Kind of doubt this was an accident:
With the Pope Francis’ visit to the US, it is nearly impossible to turn on the news and not hear something about it (and Boehner retiring, but apparently that’s related, too). And, invariably, in those same news stories, you also hear about how the U.S.’s Catholic conservatives are criticizing or feel somehow alienated by this current Pope. While his position on social justice, global economics, abortion, and homosexuality has received considerable criticism, the Pope’s stance on climate change has triggered almost a toxic response from a number of conservative circles, including from many Republican presidential candidates.
Now, ignoring the fact that Pope Francis’ approval rating is 90% among US Catholics (implying that something must ring true about his message to most Americans), and ignoring a recent study by the Public Religion Research Institute that finds that most non-white U.S. Catholics actually agree with the Pope’s position, it makes a lot of sense why the head of one of the world’s largest religions would take the position he does regarding climate change.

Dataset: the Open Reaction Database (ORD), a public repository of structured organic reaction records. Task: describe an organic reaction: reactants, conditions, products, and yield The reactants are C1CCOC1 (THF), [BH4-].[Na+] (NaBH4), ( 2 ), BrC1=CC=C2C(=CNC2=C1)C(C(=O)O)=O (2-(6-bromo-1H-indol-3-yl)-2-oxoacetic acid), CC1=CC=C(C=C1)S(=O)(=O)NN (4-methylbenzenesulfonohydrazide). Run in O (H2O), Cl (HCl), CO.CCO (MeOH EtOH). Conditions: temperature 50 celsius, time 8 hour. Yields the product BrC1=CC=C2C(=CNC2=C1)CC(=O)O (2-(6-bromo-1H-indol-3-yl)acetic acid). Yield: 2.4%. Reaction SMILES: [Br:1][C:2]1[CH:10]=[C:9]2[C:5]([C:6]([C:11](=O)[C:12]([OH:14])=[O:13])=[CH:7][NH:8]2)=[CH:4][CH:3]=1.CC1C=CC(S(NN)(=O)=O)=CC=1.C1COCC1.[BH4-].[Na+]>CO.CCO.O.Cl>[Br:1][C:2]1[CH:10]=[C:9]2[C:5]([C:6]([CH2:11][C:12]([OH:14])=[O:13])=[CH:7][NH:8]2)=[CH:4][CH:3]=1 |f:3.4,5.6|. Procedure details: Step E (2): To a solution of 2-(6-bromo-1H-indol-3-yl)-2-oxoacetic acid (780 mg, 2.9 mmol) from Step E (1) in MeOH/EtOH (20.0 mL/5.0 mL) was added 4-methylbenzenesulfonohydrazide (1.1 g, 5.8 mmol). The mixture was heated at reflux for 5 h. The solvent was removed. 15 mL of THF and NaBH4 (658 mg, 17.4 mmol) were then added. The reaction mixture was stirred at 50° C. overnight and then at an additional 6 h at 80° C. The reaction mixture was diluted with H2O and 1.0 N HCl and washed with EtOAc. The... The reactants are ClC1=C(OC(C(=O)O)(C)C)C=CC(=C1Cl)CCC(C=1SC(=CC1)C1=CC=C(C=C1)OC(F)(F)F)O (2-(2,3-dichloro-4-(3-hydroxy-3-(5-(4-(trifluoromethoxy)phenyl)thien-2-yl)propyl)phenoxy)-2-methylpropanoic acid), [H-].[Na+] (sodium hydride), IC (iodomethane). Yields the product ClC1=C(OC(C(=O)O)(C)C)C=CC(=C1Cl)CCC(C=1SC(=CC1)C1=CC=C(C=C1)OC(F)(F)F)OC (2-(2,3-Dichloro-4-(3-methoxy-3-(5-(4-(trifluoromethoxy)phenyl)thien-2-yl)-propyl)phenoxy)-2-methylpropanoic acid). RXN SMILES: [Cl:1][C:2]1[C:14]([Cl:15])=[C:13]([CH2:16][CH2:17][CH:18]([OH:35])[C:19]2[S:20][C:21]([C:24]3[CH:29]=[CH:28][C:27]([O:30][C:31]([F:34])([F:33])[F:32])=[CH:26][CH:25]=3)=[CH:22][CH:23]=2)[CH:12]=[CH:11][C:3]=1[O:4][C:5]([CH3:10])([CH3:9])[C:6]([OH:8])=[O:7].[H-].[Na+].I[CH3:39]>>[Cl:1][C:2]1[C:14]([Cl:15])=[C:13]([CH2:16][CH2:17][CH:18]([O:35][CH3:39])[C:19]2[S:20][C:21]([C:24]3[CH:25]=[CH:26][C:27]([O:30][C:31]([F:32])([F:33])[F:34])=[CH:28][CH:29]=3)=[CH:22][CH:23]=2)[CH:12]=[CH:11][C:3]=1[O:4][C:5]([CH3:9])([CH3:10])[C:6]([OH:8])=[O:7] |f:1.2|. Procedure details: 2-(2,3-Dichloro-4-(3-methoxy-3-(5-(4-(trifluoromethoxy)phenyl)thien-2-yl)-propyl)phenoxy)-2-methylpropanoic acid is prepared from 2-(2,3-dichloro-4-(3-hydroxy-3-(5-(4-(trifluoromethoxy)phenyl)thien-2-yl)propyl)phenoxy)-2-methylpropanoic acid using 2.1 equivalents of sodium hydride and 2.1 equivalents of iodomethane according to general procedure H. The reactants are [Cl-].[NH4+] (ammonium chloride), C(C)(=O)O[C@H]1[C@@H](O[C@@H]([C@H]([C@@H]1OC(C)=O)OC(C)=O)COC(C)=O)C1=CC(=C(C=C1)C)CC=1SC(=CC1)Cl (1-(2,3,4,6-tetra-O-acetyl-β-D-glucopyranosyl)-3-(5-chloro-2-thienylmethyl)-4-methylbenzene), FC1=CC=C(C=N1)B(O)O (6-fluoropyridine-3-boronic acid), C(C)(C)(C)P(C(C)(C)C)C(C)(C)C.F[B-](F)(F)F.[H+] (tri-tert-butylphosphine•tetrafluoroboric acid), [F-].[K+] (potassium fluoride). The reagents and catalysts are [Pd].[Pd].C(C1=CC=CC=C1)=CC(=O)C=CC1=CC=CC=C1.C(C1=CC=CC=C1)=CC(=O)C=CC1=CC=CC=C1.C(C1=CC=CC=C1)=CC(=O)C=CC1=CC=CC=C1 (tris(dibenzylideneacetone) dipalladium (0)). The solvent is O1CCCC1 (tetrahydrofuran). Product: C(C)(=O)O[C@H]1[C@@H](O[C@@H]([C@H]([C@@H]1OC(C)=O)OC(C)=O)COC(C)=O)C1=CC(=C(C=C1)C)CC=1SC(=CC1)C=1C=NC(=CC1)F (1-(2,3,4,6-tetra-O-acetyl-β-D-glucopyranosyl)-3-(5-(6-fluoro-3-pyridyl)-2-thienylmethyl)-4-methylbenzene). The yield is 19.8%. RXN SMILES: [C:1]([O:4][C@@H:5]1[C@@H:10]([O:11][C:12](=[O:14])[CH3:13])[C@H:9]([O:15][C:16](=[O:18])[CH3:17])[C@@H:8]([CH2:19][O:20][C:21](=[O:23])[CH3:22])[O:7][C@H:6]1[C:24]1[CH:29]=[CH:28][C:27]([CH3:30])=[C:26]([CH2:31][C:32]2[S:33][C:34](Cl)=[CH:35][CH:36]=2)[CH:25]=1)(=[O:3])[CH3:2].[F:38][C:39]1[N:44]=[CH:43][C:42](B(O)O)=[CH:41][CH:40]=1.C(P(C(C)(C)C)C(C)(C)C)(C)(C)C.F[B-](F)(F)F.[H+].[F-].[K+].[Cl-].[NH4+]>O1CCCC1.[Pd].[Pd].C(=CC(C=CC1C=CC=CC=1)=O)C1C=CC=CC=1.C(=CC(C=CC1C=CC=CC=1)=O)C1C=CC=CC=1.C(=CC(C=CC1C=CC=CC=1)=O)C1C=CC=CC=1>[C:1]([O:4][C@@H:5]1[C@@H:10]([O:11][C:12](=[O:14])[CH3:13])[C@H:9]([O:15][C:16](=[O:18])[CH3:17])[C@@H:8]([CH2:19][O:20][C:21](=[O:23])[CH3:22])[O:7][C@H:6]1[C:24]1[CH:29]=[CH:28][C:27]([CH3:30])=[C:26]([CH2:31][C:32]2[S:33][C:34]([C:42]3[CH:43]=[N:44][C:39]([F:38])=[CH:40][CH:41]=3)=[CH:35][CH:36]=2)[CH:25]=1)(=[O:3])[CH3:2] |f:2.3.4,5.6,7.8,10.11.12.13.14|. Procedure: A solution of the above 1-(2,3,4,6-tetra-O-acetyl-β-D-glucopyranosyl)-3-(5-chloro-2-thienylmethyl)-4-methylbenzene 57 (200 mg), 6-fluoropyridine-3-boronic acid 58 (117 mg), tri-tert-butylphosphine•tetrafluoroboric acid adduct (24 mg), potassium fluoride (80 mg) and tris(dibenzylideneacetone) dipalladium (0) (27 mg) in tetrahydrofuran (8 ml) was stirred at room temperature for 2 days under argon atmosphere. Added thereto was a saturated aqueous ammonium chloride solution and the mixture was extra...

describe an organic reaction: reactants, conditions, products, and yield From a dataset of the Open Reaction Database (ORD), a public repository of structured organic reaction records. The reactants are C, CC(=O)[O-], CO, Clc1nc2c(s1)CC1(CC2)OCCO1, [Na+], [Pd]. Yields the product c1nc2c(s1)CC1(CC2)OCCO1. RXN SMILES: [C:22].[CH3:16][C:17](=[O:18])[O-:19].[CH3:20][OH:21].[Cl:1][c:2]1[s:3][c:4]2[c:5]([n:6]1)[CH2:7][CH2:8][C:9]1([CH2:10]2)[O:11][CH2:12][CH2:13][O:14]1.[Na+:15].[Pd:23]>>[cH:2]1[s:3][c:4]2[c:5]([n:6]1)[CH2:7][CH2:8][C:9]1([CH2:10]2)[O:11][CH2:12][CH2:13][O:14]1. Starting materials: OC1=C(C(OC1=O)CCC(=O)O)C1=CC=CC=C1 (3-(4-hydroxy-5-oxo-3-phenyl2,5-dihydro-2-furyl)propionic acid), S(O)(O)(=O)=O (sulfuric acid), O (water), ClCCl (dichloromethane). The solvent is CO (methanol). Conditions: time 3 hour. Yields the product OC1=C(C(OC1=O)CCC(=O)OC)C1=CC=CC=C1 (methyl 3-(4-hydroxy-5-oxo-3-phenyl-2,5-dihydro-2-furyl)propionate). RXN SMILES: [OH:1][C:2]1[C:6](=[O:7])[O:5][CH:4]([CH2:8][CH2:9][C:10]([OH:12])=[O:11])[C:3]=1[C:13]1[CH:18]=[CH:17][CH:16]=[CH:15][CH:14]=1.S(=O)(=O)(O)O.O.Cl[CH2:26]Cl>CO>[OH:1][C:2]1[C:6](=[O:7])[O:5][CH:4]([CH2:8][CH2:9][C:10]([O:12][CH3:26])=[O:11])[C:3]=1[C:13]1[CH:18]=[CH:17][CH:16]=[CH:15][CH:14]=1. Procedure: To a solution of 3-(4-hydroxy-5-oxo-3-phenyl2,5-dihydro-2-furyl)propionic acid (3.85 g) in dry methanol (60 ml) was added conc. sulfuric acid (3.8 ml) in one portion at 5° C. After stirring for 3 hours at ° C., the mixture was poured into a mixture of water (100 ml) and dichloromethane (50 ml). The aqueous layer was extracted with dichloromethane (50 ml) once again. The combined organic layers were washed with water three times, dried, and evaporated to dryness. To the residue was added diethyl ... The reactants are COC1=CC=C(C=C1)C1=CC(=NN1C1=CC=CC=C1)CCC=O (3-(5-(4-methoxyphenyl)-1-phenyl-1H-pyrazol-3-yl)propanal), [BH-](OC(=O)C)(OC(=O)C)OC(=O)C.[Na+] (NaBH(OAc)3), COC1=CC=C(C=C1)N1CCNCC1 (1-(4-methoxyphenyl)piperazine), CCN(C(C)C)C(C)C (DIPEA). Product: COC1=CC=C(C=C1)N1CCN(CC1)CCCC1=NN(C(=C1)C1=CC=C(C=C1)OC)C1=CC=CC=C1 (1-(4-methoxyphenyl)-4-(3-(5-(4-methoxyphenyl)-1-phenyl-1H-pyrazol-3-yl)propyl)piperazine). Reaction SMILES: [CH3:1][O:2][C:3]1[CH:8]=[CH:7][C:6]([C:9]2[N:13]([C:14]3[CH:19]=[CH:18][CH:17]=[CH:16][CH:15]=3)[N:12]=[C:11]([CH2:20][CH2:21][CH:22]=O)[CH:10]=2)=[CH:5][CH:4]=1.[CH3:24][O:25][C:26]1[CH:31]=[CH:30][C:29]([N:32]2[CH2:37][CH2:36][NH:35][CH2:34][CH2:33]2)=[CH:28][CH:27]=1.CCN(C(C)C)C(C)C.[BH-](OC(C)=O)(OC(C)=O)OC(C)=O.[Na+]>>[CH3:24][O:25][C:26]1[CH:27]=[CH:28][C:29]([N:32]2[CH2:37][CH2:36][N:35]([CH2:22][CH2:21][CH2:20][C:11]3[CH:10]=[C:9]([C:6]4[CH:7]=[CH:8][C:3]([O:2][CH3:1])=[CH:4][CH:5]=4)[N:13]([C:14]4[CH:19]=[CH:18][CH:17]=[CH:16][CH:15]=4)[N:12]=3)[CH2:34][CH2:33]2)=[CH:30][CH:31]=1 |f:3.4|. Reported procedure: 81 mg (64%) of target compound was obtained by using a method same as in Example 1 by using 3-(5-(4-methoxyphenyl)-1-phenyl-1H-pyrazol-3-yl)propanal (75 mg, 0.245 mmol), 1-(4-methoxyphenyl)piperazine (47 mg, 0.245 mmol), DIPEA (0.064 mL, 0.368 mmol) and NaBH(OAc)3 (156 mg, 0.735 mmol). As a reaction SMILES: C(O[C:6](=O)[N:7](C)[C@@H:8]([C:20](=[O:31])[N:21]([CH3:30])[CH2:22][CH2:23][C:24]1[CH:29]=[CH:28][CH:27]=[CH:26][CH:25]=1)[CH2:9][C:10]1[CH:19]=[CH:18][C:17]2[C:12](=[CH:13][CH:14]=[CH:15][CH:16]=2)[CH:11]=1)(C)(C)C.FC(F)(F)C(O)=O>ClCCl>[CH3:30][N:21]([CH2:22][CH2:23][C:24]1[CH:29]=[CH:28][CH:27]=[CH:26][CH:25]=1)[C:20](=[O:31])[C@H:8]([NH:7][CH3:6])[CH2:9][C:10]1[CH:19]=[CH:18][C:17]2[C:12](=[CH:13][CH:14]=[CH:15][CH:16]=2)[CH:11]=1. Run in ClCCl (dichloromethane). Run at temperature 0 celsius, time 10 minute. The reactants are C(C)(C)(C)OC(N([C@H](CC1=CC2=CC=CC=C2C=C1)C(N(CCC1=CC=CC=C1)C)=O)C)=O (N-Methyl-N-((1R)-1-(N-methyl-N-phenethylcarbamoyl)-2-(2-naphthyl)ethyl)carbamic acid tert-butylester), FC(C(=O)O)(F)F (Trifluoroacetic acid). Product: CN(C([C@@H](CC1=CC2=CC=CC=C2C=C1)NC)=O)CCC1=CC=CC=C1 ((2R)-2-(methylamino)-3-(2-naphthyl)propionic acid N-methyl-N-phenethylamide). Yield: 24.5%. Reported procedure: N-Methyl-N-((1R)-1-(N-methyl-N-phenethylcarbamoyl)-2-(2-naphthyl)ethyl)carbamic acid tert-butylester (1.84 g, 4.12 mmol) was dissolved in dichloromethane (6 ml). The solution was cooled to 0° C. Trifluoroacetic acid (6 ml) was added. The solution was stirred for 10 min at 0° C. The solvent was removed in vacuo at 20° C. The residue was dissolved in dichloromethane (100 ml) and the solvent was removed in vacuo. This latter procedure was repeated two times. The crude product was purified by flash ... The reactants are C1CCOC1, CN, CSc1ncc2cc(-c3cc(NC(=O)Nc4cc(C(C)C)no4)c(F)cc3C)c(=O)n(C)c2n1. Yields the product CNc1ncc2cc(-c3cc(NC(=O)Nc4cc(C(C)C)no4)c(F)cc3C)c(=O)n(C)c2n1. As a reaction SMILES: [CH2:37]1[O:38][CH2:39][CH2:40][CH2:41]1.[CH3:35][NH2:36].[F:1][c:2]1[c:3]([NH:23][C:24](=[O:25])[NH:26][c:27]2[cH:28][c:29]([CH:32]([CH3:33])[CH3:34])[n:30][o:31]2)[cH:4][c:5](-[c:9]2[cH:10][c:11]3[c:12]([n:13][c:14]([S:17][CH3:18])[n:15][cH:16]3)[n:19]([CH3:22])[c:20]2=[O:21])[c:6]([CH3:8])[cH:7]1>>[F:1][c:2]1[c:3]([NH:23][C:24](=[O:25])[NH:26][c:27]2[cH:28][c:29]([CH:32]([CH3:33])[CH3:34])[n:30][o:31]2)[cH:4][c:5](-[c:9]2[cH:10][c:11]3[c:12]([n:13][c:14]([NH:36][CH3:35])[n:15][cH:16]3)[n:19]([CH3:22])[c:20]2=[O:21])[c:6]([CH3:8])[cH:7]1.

Because everyone else is getting in on this news story, I decided to add my own quick reaction.
As a political scientist with a keen interest in how institutional design can impact political behaviors, I’ve always found FIFA’s governing structure an interesting example on how to design a (political) system in a way that almost guarantees corruption. Take a bunch of officials with no real (electoral) accountability, allow them to operate in a nontransparent manner, and give them control of easily lootable resources. Sound remarkably how the Democratic Republic of the Congo is run, actually. Continue Reading